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Starting July 1, 2008, the standard mileage rate for business miles is being increased to 58.5 cents per mile. The rate is currently at 50.5 cents per mile. Over the years, the IRS has somewhat tried to keep up with increasing fuel costs, but they're probably a little behind at this point.

The standard mileage rate is important because it's used by a lot of businesses to reimburse employees for their miles driven for company purposes. Self-employed people also use this rate for their business mileage.

With rapidly rising fuel costs, however, some taxpayers may be better off using "actual expenses" for claiming their auto expenses on their taxes. Using this method requires the taxpayer to track information in addition to the miles driven. They have to track the cost of the vehicle, fuel, service, repairs, and insurance. Those actual expenses are then allocated to personal miles and business miles. While this method is more of a hassle, it can often yield a bigger deduction for the taxpayer.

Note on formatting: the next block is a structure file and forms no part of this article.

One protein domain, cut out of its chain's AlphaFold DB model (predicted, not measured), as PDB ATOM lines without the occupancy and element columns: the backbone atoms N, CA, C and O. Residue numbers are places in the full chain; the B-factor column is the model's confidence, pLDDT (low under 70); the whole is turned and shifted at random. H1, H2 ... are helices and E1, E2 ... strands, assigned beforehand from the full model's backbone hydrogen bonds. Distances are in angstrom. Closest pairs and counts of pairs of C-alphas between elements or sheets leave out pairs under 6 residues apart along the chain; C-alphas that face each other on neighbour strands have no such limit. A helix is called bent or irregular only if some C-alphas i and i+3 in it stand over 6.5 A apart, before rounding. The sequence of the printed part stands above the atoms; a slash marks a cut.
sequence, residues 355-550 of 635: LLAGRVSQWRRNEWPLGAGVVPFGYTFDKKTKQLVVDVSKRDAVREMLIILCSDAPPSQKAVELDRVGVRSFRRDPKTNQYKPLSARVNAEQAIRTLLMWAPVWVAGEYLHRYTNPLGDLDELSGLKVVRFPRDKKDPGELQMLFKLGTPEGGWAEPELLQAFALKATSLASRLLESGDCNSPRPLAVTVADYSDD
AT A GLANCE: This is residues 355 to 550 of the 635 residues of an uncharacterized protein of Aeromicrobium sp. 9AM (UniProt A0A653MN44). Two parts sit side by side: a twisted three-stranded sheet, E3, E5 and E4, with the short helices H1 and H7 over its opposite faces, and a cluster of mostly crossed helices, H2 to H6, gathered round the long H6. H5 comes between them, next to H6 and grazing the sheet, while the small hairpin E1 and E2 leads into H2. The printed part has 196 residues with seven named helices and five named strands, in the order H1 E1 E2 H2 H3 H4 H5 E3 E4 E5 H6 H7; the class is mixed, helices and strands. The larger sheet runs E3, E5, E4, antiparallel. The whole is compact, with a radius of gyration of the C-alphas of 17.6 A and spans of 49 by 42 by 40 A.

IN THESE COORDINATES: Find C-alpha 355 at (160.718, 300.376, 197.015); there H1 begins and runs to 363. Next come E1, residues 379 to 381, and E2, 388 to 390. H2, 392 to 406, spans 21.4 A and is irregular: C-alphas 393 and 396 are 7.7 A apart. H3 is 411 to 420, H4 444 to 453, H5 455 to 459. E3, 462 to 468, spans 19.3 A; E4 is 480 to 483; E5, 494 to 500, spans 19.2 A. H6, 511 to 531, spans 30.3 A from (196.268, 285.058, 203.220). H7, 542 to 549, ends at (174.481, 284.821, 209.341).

There is a catch though: If you start using the actual expenses in the first year you put your car "in service" for business purposes, you can't switch to the standard mileage rate in later years.

Tracy L. Coenen, CPA, MBA, CFE performs fraud examinations and financial investigations for her company Sequence Inc. Forensic Accounting, and is the author of Essentials of Corporate Fraud.


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